Tougher Penalties for Non-Compliance in Sports
In early June, three former Penn State University administrators were sentenced to prison terms in connection with the Jerry Sandusky sexual abuse scandal. For the former PSU president, the senior VP for finance and business, and the athletic director, the jail terms are for only a few months, but they were also penalized with probation, fines, and house arrest. While their time served behind bars will likely be in a minimum security prison, their loss of freedom will be a harsh reminder of their wrongdoing. The three former administrators were sentenced for failing to report and investigate a 2001 allegation that assistant football coach Sandusky was molesting young boys.
Now another shoe has dropped on the college athletic scene with the NCAA’s imposition of penalties leveled against the University of Louisville and its men’s basketball coach, Rick Pitino. After completing its investigation of Katrina Powell’s allegations that she and other escorts were hired to have sex parties for Louisville recruits and players, antics the NCAA described as “repugnant,” it benched Coach Pitino for five conference games while imposing several other penalties including vacating wins in which ineligible players participated, placing the basketball program on four years’ probation, and issuing a 10-year show-cause order for Louisville’s former basketball operations director.
When the allegations surfaced several months back, Louisville hired a compliance consultant who estimated that over the years 108 regular season games and approximately 15 NCAA tournament wins could be affected, including the Cardinals’ 2013 national championship. The University has said it is appealing the sanctions. Pitino has denied any knowledge of the sex parties occurring under his watch.
As reported in a piece posted on The Compliance and Ethics Blog earlier this year, a former St. Louis Cardinals’ scouting director, Chris Correa, received a prison sentence of nearly four years after pleading guilty to charges in connection with the hacking of the database of the Cardinals’ rival, the Houston Astros. And if that were not bad enough, the Cardinals were fined $2 million in damages by Major League Baseball, along with the loss of their first two picks in the 2017 draft. Correa was also ordered to pay $279,038 in restitution.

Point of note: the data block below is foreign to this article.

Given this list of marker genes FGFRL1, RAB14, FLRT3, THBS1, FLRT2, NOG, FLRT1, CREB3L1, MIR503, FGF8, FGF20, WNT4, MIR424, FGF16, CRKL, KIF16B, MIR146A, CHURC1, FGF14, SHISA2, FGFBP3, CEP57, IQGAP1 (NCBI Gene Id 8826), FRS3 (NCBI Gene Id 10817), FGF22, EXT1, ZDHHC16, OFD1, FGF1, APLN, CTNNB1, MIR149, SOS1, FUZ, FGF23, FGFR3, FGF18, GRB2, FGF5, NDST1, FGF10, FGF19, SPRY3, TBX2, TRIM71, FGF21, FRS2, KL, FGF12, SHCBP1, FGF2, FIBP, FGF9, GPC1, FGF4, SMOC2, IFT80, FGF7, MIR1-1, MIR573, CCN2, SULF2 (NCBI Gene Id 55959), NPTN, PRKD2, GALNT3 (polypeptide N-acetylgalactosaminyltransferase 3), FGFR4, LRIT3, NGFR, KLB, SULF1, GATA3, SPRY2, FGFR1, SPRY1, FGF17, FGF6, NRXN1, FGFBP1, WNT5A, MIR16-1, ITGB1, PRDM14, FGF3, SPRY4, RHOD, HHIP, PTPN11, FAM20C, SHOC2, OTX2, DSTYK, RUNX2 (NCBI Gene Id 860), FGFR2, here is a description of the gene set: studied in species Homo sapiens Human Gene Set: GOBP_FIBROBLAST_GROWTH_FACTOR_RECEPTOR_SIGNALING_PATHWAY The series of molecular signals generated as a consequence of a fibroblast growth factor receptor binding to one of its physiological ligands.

While sports organizations in the U.S., especially those at the professional, university, and Olympic levels are highly visible and have an outsized economic impact, most share a common shortcoming. Few have developed effective, enterprise-wide, compliance programs similar to the ones in most industries designed to prevent small problems from growing into large ones. Even when a sports organization has a compliance program and/or a hotline on paper, too often the effort seems to fall short of the athletic department.
In the scandals mentioned above, had the wrongdoings been reported earlier, it is likely they would have been investigated and dealt with before matters got out of hand. The painful scenes unfolding before us illustrate yet again things have to go very wrong before some organizations will do the right thing.